As told by the 12-year veteran of the world’s heaviest wave, Ryan Hipwood… 

Ryan Hipwood is a surfer whom you may not necessarily know by name, but whose big-wave jams you would have seen photos of. Google his name and the keyword search will helpfully add a deadly wave next to it: Ryan Hipwood, The Right. Ryan Hipwood, Cloudbreak. Ryan Hipwood, Cape Fear.
At last year's Red Bull Cape Fear the 29-year-old snatched the barrel of the day to beat the Hawaiian Jamie O'Brien. “This is the heaviest six-foot wave I’ve ever surfed,” Jamie said afterwards.

Ryan's been surfing Cape Fear for nearly 12 years, since he was an 18-year-old trying to find his way in big waves alongside his gung-ho friends Mark Mathews and Koby Abberton.

Think he knows the wave? Here are Ryan Hipwood's dos and don'ts for surfing Cape Fear.

1. Point down. Like all heavy reefs, there's so much water running up the wave that you need to angle your board almost straight towards the rocks to stop yourself from hitting a rail and getting pitched. It's counter-intuitive but it works!

2. You can't hesitate. Everything moves so fast that if you hesitate, if you even think at the start, you'll get stuck high on the wave. Your decisions have to be… fast … or else you're going to screw up.

3. Know which waves to paddle. Cape Fear is honestly one of the hardest waves to paddle. It's got a real tight take-off spot, maybe four-feet wide, and if you're even two paddles too far out you'll be nowhere near the wave. You've got to be able to read the wave before it even hits the reef. And if it's a proper big wave you have to commit 100 per cent. You can't just turn around and whip under it. You've gotta take off under the lip, air dropping straight towards the rock, while the wave is barrelling over you. Sure you still wanna try?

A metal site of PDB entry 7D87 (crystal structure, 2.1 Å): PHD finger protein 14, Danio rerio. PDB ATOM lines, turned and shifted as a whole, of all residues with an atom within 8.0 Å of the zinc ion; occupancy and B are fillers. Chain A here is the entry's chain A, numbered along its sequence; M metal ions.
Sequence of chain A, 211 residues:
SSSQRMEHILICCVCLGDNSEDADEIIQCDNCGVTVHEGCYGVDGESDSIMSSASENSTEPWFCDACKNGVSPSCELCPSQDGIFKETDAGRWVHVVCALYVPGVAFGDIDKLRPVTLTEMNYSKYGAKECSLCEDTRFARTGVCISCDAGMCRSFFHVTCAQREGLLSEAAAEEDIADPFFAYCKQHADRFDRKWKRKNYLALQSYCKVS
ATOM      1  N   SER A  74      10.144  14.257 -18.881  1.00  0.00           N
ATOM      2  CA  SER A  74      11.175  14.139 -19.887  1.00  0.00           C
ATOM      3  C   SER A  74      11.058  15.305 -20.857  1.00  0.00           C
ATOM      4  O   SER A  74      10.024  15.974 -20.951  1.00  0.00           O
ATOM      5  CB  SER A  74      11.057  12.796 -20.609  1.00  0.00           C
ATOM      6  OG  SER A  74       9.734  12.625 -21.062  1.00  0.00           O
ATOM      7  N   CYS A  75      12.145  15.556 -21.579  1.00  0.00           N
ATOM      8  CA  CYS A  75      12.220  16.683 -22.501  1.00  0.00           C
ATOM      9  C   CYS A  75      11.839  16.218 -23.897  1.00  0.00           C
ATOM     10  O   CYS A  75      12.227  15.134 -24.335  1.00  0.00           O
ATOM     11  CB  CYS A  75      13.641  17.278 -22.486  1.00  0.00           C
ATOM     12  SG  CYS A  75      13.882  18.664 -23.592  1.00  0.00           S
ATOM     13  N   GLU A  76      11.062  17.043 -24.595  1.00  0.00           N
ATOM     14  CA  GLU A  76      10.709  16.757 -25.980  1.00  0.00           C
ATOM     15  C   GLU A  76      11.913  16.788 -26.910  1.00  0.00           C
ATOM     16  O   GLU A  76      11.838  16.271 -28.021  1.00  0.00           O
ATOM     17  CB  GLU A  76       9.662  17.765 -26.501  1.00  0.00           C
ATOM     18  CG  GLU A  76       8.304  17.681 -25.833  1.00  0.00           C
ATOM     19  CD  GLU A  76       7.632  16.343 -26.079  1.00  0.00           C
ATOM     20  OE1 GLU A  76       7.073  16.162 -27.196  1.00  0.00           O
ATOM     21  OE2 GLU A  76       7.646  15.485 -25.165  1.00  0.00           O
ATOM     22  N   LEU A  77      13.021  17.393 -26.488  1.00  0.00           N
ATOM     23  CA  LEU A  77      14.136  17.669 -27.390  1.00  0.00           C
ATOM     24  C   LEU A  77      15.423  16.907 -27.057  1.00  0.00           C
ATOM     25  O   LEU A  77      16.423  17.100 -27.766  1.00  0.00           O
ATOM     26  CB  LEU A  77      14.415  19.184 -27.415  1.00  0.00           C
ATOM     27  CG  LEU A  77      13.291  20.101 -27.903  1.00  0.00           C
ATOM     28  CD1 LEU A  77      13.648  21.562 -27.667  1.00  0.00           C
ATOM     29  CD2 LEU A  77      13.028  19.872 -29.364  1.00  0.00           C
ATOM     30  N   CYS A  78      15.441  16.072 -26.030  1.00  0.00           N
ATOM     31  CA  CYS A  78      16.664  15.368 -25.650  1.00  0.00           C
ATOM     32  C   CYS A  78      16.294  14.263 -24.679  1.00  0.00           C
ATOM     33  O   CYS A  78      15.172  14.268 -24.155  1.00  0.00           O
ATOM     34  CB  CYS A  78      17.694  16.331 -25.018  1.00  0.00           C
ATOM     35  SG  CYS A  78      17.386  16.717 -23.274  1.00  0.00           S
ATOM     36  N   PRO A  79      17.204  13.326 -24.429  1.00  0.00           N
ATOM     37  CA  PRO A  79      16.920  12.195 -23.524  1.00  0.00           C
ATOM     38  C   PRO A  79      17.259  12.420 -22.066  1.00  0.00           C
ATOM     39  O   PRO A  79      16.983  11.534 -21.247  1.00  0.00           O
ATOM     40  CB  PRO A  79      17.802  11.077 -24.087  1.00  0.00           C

1. Don't fall at the start: If you're getting whipped into the first wave of the set, make sure you make it at least a fair way down the line. If you fall off at the start, right near that keyhole there, and it's the first wave, you're in a lot of trouble. The whole wave goes dry on the rocks. If you fall and you get pushed in, you're either going to have to climb up the rocks or take the whole set on the head, which could be four waves. By then you'll be panicking and cut up. Don't… fall…off… at… the… start. Did I say that already?

2. Don't rush getting out. I've been more hurt getting out than actually surfing. When you're climbing up the rocks, huge six-foot surges of whitewater will roar in and out. Take your time.

3. The second and third waves in a set suck. By the time the third wave has hit the reef, because there's so much water concentrating on that ledge there's some crazy backwash happening. The first wave is good, but you can't fall off or you'll wear the set (don't No1). But who likes backwash? Not me!